During this reunion, there are laughs, fights, sex (“Just try not to kill any wild animals in process”), races, boxing matches (“The kids are fine. I told them that mommy beat the shit out me today”), midnight kitchen raids (“No shit, the munchies! I forgot all about the munchies!”), practical jokes (“Reverse shreck!”) and good old-fashioned moose watching (“There’s nothing like a good moose”).
The cast is aces all around. This ensemble bounces off one another just beautifully. Alan Arkin is perfect as the patriarch of the campground. We already know Arkin can deftly handle comedy and drama in a single scene, and there are several moments in Indian Summer where he gets the balancing act just right. Diane Lane, an actress of the 80′s, is resplendant here as Beth. You can tell she has grown considerably as an actress throughout the 90′s and the ‘aughts. Kevin Pollak and Bill Paxton are two remarkable character actors today, steadily working in television and film. You can never go wrong with these guys. Matt Craven and Elizabeth Perkins have kept a lower profile in recent years, but still pop up in bit parts on the tube and big screen. The adorable Kimberly Williams (now Williams-Paisley) also kept busy on television (does anyone else melt a little when Father of the Bride comes on TV?). The two stars we barely see these days are Julie Warner and Vincent Spano. It’s a shame; they appeared in so many strong films of the 80′s and 90′s, and are very appealing performers. And Sam Raimi! Whatever happened to that dude?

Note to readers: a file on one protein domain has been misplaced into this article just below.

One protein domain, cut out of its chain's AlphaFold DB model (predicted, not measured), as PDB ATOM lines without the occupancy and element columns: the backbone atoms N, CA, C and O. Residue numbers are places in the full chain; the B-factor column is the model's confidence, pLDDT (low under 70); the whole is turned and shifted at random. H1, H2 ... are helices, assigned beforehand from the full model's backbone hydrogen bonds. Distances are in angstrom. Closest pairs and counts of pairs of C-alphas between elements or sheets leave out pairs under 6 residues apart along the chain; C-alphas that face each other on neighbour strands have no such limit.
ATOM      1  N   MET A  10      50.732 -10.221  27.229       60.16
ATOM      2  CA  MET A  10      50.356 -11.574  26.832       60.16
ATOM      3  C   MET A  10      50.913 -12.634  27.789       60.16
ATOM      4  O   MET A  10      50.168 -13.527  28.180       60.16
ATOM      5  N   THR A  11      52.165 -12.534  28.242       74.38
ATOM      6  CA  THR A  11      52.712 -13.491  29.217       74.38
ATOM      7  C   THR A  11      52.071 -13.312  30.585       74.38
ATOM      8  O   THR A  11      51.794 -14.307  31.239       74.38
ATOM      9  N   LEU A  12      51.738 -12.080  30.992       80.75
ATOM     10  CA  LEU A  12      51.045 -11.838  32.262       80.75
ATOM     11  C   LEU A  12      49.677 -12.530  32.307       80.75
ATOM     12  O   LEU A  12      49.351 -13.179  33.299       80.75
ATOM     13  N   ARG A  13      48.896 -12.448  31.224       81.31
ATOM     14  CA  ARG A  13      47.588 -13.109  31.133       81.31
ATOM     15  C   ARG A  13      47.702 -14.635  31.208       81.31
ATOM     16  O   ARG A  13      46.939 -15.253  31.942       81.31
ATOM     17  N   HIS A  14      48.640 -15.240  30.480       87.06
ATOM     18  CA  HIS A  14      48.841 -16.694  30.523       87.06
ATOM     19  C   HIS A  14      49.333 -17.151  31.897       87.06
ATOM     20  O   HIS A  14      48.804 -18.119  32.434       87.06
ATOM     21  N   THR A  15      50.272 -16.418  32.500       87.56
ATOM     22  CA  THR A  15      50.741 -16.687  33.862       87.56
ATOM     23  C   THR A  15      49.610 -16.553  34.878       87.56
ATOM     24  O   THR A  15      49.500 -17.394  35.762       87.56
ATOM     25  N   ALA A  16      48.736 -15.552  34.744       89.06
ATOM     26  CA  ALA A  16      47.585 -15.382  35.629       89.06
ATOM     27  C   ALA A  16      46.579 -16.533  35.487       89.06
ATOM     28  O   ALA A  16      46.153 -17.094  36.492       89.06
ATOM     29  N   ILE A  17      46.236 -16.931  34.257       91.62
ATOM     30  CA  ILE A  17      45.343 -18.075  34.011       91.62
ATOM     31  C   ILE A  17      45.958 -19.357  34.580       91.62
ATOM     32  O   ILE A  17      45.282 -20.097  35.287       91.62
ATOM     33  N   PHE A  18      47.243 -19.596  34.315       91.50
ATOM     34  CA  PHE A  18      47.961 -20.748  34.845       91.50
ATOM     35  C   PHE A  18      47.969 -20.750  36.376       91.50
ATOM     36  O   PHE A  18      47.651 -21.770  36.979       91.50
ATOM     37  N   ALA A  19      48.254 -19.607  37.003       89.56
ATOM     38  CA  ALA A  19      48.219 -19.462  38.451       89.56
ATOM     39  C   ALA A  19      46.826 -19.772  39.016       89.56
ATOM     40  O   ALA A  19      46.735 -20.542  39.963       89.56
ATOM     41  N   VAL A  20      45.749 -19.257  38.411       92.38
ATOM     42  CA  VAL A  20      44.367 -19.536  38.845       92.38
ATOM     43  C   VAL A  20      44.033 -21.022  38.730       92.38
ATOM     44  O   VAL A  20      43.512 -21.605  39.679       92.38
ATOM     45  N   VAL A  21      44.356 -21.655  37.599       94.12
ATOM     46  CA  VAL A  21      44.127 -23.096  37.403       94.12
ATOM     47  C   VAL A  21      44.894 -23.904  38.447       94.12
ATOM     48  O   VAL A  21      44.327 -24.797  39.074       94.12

Indian Summer is filmed on location at the actual Camp Tamakwa campground, based in Ontario’s Algonquin Provincial Park. The sights are breathtaking. As lensed by veteran cinematographer, Newton Thomas Sigel (who later went on to shoot all of Bryan Singer’s films), the colors are bathed in warm sunlight and vivid greens. You can practically feel the nighttime chills and the warm lakeside breeze. Binder attended Tamakwa back in the late 60′s-early 70′s, and this film is a tribute to a place where he proudly came of age. Incidentally, Sam Raimi also attended the camp, as well as famous comedians Gilda Radnor and Chevy Chase. The film may be fictional, but there’s a lot of facts and nods sprinkled throughout. “Unca” Lou Handler is actually one of the founding directors of Camp Tamakwa, and when he passed on, some of the former students carried on the responsibility of taking over the camp. That’s only one of several true-life tales that Binder has incorporated in the film.
Indian Summer is clearly Mike Binder’s love letter to his childhood. It’s mighty generous of him to allow us to go along for the ride down memory lane.